1. Multi-payer, federal, state, and local initiatives
2. Medicare and Medicaid initiatives
3. Provider-level activities
The primary intent remains focusing on identifying patients with health-related social needs and connecting them with community services. This intent can be found in two areas within the 2021 documentation guidelines. Within the definition of activities that count towards time, the AMA was very careful to include coordination of care. The other place would be under the definitions of risk.
Everyone must remember that identifying a patient with social needs may be difficult. Some patients may have fallen on harder times during the public health emergency and are not willing to discuss their current situation. Here is a scenario to consider; this situation could happen to anyone.
Elderly patient who is having difficulty living alone since their spouse recently passed away. Patient is confused with dosing and co-pays and getting their medication. Patient has been skipping doses of medication.
a. T36-T50—Codes for underdosing of certain medications
b. Z60.2—Problems related to living alone
c. Z63.4—Disappearance or death of family member
The following is a sample of some other Z codes that represent SDOH:
• Z55.0—Illiteracy and low-level literacy
• Z85.6—Inadequate drinking water supply
• Z60.0—Problems of adjustment to life cycle transitions (retirement, empty nester)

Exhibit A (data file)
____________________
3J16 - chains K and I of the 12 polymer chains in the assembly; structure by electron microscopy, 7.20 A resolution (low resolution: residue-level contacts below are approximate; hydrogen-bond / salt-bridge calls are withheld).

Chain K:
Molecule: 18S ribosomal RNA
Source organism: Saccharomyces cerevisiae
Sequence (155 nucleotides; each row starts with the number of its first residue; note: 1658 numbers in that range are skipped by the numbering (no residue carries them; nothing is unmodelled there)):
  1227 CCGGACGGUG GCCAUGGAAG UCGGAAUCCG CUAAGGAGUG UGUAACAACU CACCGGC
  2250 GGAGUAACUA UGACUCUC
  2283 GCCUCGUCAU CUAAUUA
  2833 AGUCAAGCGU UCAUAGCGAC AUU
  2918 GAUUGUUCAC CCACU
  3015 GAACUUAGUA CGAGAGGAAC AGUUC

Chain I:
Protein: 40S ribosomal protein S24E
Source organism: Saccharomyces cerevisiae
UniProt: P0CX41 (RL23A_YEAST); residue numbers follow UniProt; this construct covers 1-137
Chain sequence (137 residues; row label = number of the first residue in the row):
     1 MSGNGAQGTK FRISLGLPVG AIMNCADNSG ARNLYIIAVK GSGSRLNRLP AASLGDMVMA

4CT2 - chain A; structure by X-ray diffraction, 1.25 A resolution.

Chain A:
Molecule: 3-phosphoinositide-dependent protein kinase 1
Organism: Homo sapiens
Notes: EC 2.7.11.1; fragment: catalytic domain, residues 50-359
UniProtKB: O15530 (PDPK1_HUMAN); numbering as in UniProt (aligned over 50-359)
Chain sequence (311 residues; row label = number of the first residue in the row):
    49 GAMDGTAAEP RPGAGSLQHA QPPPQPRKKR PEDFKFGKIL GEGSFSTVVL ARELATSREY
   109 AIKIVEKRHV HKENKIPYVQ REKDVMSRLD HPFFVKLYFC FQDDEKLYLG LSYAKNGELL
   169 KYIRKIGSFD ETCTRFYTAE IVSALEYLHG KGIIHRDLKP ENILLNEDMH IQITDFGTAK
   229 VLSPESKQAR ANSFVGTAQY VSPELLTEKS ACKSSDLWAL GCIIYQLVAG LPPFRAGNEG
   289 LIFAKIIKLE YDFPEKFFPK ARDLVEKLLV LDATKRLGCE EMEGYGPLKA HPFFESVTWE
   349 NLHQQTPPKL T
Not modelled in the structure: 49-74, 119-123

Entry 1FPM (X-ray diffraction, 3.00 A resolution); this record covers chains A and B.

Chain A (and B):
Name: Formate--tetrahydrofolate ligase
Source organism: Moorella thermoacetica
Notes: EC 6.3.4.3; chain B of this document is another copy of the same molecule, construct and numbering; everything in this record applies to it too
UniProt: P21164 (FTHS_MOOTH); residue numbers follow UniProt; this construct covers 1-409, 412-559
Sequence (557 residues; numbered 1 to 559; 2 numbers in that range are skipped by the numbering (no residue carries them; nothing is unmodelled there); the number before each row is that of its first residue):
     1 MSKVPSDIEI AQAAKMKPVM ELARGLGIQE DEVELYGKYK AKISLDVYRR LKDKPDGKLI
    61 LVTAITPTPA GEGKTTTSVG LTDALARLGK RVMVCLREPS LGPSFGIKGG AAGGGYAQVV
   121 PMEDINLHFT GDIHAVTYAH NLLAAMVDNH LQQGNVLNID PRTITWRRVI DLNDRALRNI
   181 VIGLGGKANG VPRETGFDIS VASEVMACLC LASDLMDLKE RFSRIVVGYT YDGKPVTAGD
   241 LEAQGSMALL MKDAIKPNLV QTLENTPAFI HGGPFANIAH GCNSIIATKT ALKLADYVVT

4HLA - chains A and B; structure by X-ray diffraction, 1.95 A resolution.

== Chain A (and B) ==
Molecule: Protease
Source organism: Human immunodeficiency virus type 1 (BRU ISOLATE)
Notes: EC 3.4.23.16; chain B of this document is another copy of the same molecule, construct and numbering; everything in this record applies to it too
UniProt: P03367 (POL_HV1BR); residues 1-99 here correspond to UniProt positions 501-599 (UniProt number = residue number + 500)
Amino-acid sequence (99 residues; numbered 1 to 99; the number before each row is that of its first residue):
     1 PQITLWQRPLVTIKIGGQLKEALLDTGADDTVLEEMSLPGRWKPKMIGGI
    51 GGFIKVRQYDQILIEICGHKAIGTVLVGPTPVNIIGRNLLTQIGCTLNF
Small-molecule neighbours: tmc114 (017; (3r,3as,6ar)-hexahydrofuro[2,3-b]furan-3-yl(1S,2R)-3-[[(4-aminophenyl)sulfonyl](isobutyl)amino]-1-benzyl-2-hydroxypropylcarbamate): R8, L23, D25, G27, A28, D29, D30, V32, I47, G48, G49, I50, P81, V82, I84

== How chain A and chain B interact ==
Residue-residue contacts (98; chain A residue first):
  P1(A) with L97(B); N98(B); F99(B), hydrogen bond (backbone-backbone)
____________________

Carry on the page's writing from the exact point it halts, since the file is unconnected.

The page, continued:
• Z63.5—Disruption of family by separation and divorce
These codes may not represent many of your patients, and hopefully, the codes do not represent a large percent at all. However, it has become more important now to take a moment and think about the whole patient. The AMA placed this additional language into the guidelines for a reason. The CDC and the WHO are updating the list of SDOH ICD-10-CM codes for a reason. Will there be financial rewards for using these codes? Probably not unless it is needed to help get to that level 4 encounter. The biggest push to using these codes correctly is to obtain the data that are needed to help patients get the help they need.
As stated at the beginning of this article, you may not believe these codes apply to your patients; however, if you do not take the time to ask a few more questions about the social health of your patient, you may never know.
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Jaci J. Kipreos, CPC, CPMA, CDEO, CEMC, COC, CPCI has been working in the field of medical coding and auditing for over 30 years. She has been a Certified Professional Coder (CPC) since 1994, attained her Certified Outpatient Coder (COC) for facility-based coding in 2005, and is a Certified Professional Medical Auditor specializing in Evaluation and Management (E/M) Coding. She has expertise in coding for family practice, urgent care, obstetrics and gynecology, general surgery, and Medicare’s Teaching Physician Guidelines, with a particular emphasis on E/M guideline compliance. She has served on the American Academy of Professional Coders (AAPC) National Advisory Board and is past president of AAPC’s Richmond and Charlottesville, Virginia, local chapters. Kipreos is president of Practice Integrity, LLC, where she manages a national client list and provides compliance monitoring for provider documentation. She currently resides in San Diego, California.
Disclosures: The author has disclosed no potential conflicts of interest, financial or otherwise, relating to the content of this article.